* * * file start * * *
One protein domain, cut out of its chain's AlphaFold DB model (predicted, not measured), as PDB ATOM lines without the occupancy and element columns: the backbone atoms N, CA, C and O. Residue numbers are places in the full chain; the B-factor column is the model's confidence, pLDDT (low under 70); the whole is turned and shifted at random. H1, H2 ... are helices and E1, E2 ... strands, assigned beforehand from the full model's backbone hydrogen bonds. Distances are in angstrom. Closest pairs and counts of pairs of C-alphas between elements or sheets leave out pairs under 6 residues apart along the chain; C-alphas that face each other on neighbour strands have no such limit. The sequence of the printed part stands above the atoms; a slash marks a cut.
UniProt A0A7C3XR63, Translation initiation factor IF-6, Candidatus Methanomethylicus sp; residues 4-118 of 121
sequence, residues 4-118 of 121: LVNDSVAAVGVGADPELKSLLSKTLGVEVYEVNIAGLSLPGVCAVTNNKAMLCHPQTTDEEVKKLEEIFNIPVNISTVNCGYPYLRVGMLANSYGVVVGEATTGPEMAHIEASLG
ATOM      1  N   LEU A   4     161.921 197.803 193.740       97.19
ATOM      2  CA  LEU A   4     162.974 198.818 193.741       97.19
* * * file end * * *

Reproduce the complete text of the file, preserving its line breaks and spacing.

One protein domain, cut out of its chain's AlphaFold DB model (predicted, not measured), as PDB ATOM lines without the occupancy and element columns: the backbone atoms N, CA, C and O. Residue numbers are places in the full chain; the B-factor column is the model's confidence, pLDDT (low under 70); the whole is turned and shifted at random. H1, H2 ... are helices and E1, E2 ... strands, assigned beforehand from the full model's backbone hydrogen bonds. Distances are in angstrom. Closest pairs and counts of pairs of C-alphas between elements or sheets leave out pairs under 6 residues apart along the chain; C-alphas that face each other on neighbour strands have no such limit. The sequence of the printed part stands above the atoms; a slash marks a cut.
UniProt A0A7C3XR63, Translation initiation factor IF-6, Candidatus Methanomethylicus sp; residues 4-118 of 121
sequence, residues 4-118 of 121: LVNDSVAAVGVGADPELKSLLSKTLGVEVYEVNIAGLSLPGVCAVTNNKAMLCHPQTTDEEVKKLEEIFNIPVNISTVNCGYPYLRVGMLANSYGVVVGEATTGPEMAHIEASLG
ATOM      1  N   LEU A   4     161.921 197.803 193.740       97.19
ATOM      2  CA  LEU A   4     162.974 198.818 193.741       97.19